Absolva describe themselves as “a classic metal band with twin lead guitar in the British tradition”. Based in Manchester, these guys are hoping to bring back classic metal to the masses. Let’s see if they’re anywhere close…
If there were superheroes in metal then “Flames of Justice” would be their anthem. This is the only way I can describe this song. Virtuous lyrics and a blistering guitar duel make for a strong album opener. I hear a hint of Thin Lizzy in there too.
The fist pumping stamina of the title track continues with “Hundred Years”, a song slightly confusing in subject matter to me but defiant nonetheless. “Code Red” brings the machismo with the line “follow my orders, don’t question why”. I have no idea what Code Red is, or why I should follow it but who am I to argue with such a commanding chorus?
“It Is What It Is” opens with a thundering bass line which punctuates the rest of the track, overlaid with solid cymbal work and a bit of double bass pedal action. This album has twin guitar assaults throughout and the classic duels continue with “Breathe” which makes a plea of “Just let me breathe”. Ironic for a song with no respite on the riffage.
“State of Grace” is a complete surprise track on this album. It’s an instrumental piece with an almost medieval sound and a flamenco flavour. I can’t decide if the placement of this is weird or genius because it’s completely different from anything else on the album. That being said, I don’t think you can listen to this album on shuffle and appreciate it fully as to me, it does tell a story. Granted it’s a bizarre one but all the best stories are, right? State of Grace is a nice interlude from all the monster riffs as it’s such a tender piece of music. Stunning. More of this please.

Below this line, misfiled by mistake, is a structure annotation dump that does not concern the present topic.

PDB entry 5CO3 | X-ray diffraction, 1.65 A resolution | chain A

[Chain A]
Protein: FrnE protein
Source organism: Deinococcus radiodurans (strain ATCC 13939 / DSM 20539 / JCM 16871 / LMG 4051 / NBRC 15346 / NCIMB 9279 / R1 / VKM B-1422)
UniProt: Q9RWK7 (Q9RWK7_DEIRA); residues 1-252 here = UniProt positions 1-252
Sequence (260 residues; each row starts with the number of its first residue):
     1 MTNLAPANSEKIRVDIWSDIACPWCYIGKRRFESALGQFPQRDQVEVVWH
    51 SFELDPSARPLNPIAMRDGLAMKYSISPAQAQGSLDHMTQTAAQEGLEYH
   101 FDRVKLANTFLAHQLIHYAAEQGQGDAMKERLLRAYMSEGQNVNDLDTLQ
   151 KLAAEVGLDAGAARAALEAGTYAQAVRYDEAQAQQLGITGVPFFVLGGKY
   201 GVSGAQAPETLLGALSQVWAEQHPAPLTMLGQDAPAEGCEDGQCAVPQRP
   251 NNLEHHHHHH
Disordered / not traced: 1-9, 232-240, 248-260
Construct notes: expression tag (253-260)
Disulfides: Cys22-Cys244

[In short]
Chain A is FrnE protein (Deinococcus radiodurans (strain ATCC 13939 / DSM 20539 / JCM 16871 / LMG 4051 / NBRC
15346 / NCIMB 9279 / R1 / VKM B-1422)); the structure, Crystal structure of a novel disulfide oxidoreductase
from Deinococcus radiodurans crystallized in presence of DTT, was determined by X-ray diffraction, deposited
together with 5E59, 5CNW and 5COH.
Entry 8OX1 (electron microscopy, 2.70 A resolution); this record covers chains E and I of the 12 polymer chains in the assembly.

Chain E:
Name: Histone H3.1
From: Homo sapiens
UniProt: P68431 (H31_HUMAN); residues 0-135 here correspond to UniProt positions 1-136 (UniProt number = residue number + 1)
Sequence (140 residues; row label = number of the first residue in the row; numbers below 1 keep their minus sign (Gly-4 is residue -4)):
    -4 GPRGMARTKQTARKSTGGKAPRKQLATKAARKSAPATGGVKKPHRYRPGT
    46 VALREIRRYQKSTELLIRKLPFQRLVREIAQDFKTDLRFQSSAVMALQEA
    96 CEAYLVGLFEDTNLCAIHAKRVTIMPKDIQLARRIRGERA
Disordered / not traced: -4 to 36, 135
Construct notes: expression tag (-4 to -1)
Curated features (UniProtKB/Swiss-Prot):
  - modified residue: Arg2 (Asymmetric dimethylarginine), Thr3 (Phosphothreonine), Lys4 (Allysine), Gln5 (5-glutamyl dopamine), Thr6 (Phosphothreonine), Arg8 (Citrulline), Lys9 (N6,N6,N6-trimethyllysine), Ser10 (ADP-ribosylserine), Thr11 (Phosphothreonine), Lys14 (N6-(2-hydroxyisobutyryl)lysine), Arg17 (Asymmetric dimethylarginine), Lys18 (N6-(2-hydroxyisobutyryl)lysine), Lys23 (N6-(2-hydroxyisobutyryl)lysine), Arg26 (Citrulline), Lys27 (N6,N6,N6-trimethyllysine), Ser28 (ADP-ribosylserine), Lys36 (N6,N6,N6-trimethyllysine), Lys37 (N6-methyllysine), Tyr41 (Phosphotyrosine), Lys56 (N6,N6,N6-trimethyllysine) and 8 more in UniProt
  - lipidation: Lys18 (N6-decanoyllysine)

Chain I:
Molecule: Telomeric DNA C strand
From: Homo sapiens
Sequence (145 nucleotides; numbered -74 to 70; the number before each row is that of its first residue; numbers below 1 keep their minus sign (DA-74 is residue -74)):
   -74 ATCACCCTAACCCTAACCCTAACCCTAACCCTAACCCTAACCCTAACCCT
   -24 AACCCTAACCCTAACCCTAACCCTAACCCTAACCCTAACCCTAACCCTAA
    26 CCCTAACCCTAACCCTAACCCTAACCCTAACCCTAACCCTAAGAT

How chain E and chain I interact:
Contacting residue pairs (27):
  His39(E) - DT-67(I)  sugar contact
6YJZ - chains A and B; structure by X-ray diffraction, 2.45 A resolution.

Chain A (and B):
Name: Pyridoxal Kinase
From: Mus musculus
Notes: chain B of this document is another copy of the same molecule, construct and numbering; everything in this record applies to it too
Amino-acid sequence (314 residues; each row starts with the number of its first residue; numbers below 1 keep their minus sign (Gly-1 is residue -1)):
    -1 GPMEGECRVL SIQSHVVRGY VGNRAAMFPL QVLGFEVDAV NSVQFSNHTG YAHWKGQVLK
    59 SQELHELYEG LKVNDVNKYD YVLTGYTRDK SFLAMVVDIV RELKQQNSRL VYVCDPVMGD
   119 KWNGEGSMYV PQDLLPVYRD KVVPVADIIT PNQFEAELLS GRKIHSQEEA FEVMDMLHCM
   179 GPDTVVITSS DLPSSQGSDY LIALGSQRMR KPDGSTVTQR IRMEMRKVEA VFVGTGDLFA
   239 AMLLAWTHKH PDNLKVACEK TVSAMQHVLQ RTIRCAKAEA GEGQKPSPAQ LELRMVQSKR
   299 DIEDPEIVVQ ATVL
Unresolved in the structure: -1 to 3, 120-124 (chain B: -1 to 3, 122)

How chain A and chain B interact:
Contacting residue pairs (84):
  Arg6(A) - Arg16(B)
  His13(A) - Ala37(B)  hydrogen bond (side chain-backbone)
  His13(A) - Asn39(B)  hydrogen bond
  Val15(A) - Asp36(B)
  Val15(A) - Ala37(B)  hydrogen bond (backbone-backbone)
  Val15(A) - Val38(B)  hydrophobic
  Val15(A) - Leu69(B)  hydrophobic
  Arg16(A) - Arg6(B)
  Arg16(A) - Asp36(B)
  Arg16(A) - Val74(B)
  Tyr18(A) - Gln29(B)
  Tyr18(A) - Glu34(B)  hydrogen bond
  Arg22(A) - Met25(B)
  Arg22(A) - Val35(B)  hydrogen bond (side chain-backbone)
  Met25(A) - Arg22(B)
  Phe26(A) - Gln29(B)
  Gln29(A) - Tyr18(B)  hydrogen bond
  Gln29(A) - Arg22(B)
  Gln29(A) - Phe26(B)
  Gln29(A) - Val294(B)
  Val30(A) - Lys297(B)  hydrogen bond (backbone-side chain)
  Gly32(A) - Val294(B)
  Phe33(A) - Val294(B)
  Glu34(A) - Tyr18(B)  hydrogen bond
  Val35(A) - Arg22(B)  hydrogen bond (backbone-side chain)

“From Beyond The Light” takes us back to the theme of the album. Lead guitars bouncing off each other, creating a solid wall of…yep, you guessed it…riff (this album should have been called “The Riff”).
“Free” is probably the “dirtiest” sounding track on the album with a really heavy slow sound, reminiscent of Metallica’s Sad But True in parts. The outro is captivating as well. “Love To Hate” continues the slight Metallica sound with a hint of Def Leppard in the chorus. It may sound odd but it does work.
“Only When It’s Over” is without a doubt my favourite track on the album. If you can imagine getting your heart ripped out, trampled on and trying to work out how the hell to put it back together then you’re somewhere close to how this song makes you feel. Or at least that’s what happens to me. This is pure emotive power balladery (no idea if that’s a word) at its best.
“Empires” closes the album with more power riffs and a defiant attitude resonating throughout the song. I’m guessing the superheroes from the beginning of the album won.
The only reason this album doesn’t get full marks from me is because, having seen these guys a few times, I think some of their raw sound was lost in production as it is very “slick” and I personally would have liked to hear them capture the grit they throw out live. But that’s just me.
All in all, Flames of Justice is a solid debut, dragging the glory days of metal back to the fore whilst paying homage to the classic NWOBHM bands of yesteryear. I can’t wait to hear more from these guys if this is what they come up with for their first outing.